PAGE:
Hindley wants to kill Heathcliff, but it will take away his chance to leave his son an
inheritance. The "devil" is both Heathcliff and an impulse stopping Hindley from
killing Heathcliff. This play on words emphasizes how much Hindley has gone over to
the dark side; he is referring to a good impulse—not to kill—as a "devil."

8.
 It is not in him to be loved like me: how can she love in him what he has not? 

Heathcliff, Chapter 14
Heathcliff mirrors Cathy's earlier confession of love, cementing the idea in the novel
of the two being of one soul, meant only for each other.

9.
 He has no claim on my charity. I gave him my heart, and he took and pinched it to
death, and flung it back to me. 

Isabella, Chapter 17
Isabella's "delusional love" contrasts with Cathy's "eternal" love connection with
Heathcliff. This is Isabella's moment of clarity, as she struggles to free herself from
false love.

10.
 Treachery and violence are spears pointed at both ends; they wound those who
resort to them worse than their enemies. 

Isabella, Chapter 17
Through Isabella's rejecting an opportunity for revenge, a core message about
violence is delivered to the reader, as her character contrasts with Heathcliff and
Hindley, and she is the one character who escapes Wuthering Heights.

11.
 One hoped, and the other despaired: they chose their own loss, and were
righteously doomed to enjoy them. 

Mrs. Dean, Chapter 17
Comparing Hindley to Edgar, Mrs. Dean "moralizes" on how Edgar's faith contrasts to
Hindley's despair. She makes an important distinction in mentioning each man chose
his path to redemption or destruction.

12.
 And we'll see if one tree won't grow as crooked as another, with the same wind to
twist it. 

Heathcliff, Chapter 17
The battering of the wuthering wind on trees symbolizes the effect of a violent or
negative environment on individuals, as Heathcliff intentionally seeks to lower
Hareton from his birthright as a gentleman into the position of an uneducated
servant.

13.
 One is gold put to the use of paving-stones, and the other is tin polished to ape a
service of silver. 

Heathcliff, Chapter 21
The contrast between Hareton and Linton's innate character traits reinforces a core
message about erroneous class distinctions. "Service of silver" signifies the tea
service performed daily by servants for unworthy masters.

14.
 He'll undertake to torture any number of cats, if their teeth be drawn and their
claws pared. 

Heathcliff, Chapter 27
Heathcliff strikes on the true nature of his son, Linton, whom Catherine has
erroneously made her hero. Brontë establishes Linton as an antihero like his father in
this chapter.

15.
 However miserable you make us, we shall still have the revenge of thinking that
your cruelty arises from your greater misery. 

Catherine, Chapter 29
Catherine has just told Heathcliff she is glad to have a better nature than Linton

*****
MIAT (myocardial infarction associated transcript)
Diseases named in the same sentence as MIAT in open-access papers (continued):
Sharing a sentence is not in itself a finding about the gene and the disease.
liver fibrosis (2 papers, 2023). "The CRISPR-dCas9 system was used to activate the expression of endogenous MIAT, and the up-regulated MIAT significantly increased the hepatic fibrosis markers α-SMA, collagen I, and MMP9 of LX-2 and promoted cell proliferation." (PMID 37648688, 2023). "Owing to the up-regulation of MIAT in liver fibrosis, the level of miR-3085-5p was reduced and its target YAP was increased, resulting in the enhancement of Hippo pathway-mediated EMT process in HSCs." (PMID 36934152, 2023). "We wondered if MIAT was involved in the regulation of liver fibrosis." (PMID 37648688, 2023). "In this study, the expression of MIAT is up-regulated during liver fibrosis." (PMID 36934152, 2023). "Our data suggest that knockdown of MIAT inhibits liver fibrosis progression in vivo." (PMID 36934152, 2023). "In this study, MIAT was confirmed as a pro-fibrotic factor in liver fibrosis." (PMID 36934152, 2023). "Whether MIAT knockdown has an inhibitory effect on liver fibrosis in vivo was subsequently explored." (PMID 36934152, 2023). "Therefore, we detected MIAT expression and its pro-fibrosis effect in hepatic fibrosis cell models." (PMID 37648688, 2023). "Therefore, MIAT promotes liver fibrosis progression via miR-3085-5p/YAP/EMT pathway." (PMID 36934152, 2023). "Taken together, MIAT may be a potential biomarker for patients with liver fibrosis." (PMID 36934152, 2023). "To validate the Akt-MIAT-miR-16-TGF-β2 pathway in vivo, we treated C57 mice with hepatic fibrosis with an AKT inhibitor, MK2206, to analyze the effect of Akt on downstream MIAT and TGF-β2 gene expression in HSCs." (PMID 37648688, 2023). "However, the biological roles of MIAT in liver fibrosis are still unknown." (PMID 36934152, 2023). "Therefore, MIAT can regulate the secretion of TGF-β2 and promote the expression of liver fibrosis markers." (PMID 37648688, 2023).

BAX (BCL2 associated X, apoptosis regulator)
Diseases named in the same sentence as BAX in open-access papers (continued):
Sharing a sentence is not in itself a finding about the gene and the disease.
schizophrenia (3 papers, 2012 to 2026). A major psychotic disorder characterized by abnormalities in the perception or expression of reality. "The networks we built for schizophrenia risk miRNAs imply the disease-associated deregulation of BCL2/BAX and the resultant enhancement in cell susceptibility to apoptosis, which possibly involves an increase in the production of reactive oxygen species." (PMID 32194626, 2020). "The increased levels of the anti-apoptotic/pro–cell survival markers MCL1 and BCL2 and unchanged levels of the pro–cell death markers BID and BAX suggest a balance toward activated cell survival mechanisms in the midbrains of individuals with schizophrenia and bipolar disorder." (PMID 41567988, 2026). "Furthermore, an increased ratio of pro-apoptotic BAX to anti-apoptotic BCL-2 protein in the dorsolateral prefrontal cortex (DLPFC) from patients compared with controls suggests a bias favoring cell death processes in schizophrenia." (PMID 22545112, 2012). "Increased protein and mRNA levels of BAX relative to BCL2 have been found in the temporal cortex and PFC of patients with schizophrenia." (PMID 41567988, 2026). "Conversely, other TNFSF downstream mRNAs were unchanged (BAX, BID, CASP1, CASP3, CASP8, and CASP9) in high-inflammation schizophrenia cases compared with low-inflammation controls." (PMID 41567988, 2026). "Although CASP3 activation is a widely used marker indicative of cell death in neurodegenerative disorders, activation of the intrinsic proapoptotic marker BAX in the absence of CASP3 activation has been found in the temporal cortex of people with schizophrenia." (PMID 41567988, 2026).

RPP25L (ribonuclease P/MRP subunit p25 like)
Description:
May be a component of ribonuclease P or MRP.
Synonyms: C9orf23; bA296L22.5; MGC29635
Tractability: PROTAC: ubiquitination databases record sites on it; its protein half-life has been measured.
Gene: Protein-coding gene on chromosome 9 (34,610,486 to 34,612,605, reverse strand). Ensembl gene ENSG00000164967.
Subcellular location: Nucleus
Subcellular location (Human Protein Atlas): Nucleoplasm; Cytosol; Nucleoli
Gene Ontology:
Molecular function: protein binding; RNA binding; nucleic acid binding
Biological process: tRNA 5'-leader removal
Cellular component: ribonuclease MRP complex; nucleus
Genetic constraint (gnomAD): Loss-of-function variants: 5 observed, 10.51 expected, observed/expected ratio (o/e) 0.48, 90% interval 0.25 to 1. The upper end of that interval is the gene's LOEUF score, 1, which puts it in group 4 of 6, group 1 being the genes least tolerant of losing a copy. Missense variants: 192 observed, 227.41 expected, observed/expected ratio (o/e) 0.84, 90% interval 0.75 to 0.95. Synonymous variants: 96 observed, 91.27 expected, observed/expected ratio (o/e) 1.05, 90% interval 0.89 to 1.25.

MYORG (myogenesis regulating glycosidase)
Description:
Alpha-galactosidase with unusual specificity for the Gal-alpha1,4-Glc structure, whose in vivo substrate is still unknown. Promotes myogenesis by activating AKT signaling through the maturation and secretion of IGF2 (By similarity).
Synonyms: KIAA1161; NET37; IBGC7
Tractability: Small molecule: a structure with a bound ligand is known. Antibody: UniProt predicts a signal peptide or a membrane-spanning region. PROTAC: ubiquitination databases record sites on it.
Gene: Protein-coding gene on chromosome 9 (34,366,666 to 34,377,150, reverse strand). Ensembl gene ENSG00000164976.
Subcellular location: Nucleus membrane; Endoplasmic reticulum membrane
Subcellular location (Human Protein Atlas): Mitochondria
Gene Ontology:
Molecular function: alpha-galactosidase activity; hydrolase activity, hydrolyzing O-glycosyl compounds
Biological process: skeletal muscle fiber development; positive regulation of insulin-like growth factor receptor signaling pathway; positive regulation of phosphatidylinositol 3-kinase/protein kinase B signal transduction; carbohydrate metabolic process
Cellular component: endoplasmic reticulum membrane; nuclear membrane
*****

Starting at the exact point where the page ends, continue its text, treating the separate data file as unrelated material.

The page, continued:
because she can use it to forgive his bad nature. Her use of the word revenge here
actually extends the positive connotation of her earlier words. Using verbal irony,
she is both sympathizing with Heathcliff and comforting herself with the knowledge
he is miserable and lonely.

Brontë uses symbols as clues to help readers grasp the constructs of her extended
metaphors, and, by doing so, interpret the meanings of her symbols. However, with
the exception of the hair symbol, Brontë puts her symbols to dual purpose, using
them to serve also as instruments of pathetic fallacy, which is a literary device that
uses inanimate or natural objects to reflect human moods and emotions.

Ghosts
Ghosts symbolize lost souls, memory, and the past in Wuthering Heights,
and Brontë uses this symbol to support the themes of love and obsession and good
versus evil. Cathy's ghost lingers in Heathcliff's memory, supporting love and
obsession, and then it actively and vengefully pursues Heathcliff in the end,
supporting good versus evil.
When alive, Heathcliff and Cathy curse each other, creating spiritual anguish, turning
their love into obsession, so they will not be parted in death, nor lose each other to
the traditional heaven they both reject. When Heathcliff sees Cathy before she dies,
and she is angry he will continue to live when she is gone, he asks her, "Are you
possessed with a devil?" and after her death, he cries out, "May she wake in torment
... I pray one prayer ... Cathy Earnshaw, may you not rest as long as I am living ...
I cannot live without my soul!" In Cathy and Heathcliff's willful desire to haunt and
be haunted, the symbolism of ghosts cannot be extricated from ideas of good and
evil in the novel; by rejecting heaven, both characters become lost souls roaming the
earth.
Most of the main characters declare a belief in ghosts: Mrs. Dean, Joseph, Heathcliff,
Mr. Lockwood, and Cathy. The children of the main characters—Hareton, Catherine,
Linton—never speak of ghosts. The differentiation in viewpoints leaves doubt of the
reality of Cathy's ghost, and it reinforces the idea of Cathy's ghost symbolizing